Cross-Cultural Cognition:Contrast between Eastern and Western Mental Processes

Cross-Cultural Cognition: America versus China.

From the moment human infants are brought into the world, the stimulus that they are exposed to (sights, sounds, smells) are processed by their brain. As Piaget said, children are not brought into this world with a blank slate. They are brought into this world as their brain is in the process of development, and the first step in their cognitive development is to take the influx of stimulus and make sense of it. (Flavell ,1992) The environment in which the child is born into will influence how the child will build the walls of their cognitive infrastructure. One way to see the impact children can have when raised in different countries is to examine monozygotic twin studies, in which twins are separately adopted, and raised from birth. From the conclusion of many of these studies, we know that when these twins reunite later in life, they will be completely different from each other. (Little & Lopez, 1997)

The United States and China are much different places to grow up in. China presents a primarily collectivist society, in which children are reared to put their family first. This mentality extends as they grow to putting the interests of society far before the needs of the individual. In the United States, children are raised in a capitalist’s paradise. The goal from birth is to stand out enough in society to get into the best schools, get the best jobs, and make the most money. As Markus says: In America, the squeaky wheel gets the grease, where as in China, the nail that stands out gets pounded down. (Markus, 1991) Because of these two entirely different cultures, it makes sense that the cognitive process of American and Chinese residents is entirely different. (Berry & Dasen, 1974)

Specific differences in American and Chinese cognition:

Because America is an individualistic culture, and China is a collectivist culture, it is no surprise that the cognition processes in western and eastern individuals is drastically different. The following studies show examples of the opposing cognitive processes.

  • In a study done by Mesuda & Nisbett (2001), cross-cultural cognition was observed in a study on change blindness. In this study, American and Asian test subjects sat before an animated underwater scene. After watching the animation once, and then twice, the test subjects were asked to describe to the experimenter what happened. American participants were drawn to the brightest, fastest, most colourful animations and said things like “The big trout in the center swam left and disappeared.” Asian participants looked at the animation more holistically. After only two views of the animation, the Asian participants began talking about the background contexts of the animation. The Asian participants showed 60 percent more details about the context than American participants. They were able to see more subtle changes in the animation, along with the obvious focal changes.
  • When sorting objects, Americans are more likely to sort according to type. (a cow is similar to: A horse, a sheep, a pig, a chicken.) All these animals are grouped into farm animal types of animals. When sorting objects, Asians are more likely to list items that had some relationship to the original word provided. (A cow is similar to: pasture, farm, barn, hills, etc. ) All these items focus on the cow’s relationship with its environment.

Differences in American and Chinese neuroanatomy that explain the differences in cognition styles:

  • Cultural differences in eye fixation for complex visual stimuli:
    • The change blindness study above explained that the difference between American Cognition, and Asian cognition is that Americans were primarily focused on interesting focal points, whereas Asians were more focused on context clues of the environment.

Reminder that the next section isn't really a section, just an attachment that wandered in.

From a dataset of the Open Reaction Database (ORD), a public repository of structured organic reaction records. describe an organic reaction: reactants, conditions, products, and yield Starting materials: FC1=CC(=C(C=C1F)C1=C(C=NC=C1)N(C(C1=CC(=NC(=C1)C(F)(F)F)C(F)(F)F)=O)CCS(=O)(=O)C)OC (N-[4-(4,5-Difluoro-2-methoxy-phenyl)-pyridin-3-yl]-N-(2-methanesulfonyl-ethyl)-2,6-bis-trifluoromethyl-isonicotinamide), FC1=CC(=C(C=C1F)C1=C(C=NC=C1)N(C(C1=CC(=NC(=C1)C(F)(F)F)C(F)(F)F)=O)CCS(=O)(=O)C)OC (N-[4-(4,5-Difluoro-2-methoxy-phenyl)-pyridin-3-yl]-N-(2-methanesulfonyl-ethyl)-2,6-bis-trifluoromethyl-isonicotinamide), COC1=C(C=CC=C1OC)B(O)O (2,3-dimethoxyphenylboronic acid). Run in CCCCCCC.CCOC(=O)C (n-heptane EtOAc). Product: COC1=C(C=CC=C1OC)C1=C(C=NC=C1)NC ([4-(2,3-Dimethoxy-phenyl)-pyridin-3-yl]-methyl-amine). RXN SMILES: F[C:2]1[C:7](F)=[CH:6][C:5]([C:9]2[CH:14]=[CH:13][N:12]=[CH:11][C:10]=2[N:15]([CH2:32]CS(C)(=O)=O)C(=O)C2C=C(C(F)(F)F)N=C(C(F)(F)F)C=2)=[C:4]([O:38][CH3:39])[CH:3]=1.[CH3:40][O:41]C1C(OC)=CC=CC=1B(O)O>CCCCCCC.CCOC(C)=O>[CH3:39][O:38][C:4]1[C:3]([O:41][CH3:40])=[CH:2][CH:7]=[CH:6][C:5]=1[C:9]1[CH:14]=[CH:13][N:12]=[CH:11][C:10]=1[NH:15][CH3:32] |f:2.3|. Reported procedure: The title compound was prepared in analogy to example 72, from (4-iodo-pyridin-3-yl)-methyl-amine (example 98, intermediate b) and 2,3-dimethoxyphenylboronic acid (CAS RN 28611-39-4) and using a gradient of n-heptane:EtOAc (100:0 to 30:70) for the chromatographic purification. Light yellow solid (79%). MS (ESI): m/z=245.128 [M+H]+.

• Eye-tracking software was used to gather information on where the eye look when it looks at an image, and how much time the eyes spend looking in a specific spot.
    • American eye movements focused for longer periods of time on focal points: The animal, some of the more interesting background information.
    • Asian eye movements were quicker, and instead of looking at one focal point, they spent less time looking in one particular spot, and instead shifted their gaze to multiple points in the background of the stimulus and spent even less time glancing at the main focal point of the picture. They looked at this last. (Park, 2010)
  • Structural differences in brains between cultures:
    • The neural structure of Asian individuals shows more growth and grey matter density in four spots across the frontal lobe, parietal lobe, and temporal lobe. The growth is mainly in language centers, as well as information processing centers. The reason for increased brain activity in these areas is because of the difference in the cognitive work that goes into language acquisition for a Chinese language. Cognitive strategy differences are based off of Chinese people having to have more of a complex view on language and communication than American people. (Park, 2010)

Bi-cultural Cognition

*For the purposes of not turning this blog post into a novel, I will make this brief. Although I have to say. Researching bi-cultural cognition was the coolest part of this particular foray into social cognition.*

  • Bi-cultural cognition involves an individual comfortably ingrained in two different cultures. A good example of an individual who may fall into this category is and Asian American citizen, perhaps the child of a Chinese immigrant.
  • Bi-cultural cognition involves frame-switching. Frame switching is a cognitive process that occurs in all humans where we act differently when entrenched in different  social settings. (The way a teenager may act in the presence of friends is different from the way a teenager may act in the presence of a parent).
  • When a bi-cultural individual frame-switches from one culture to another, for example coming home from school to eat dinner with family, the way the individual would respond to the same questions is different.
  • When asked about selfesteem levels, Asian American students will rate themselves with a higher self-esteem when speaking in contexts of school, but a lower self -esteem when speaking in contexts of home. (Ross, Xun  & Wilson, 2002)
  • In experiments of priming and visual stimulus (Hong, Chiu & Kung, 1997), as well as experiments proving that language was a powerful motivator for frame-switching and different cognition patterns, what both experiments have in common is that once exposed to a cultural stimulus (stereotypical cultured images, or that culture’s language), the way they think is altered.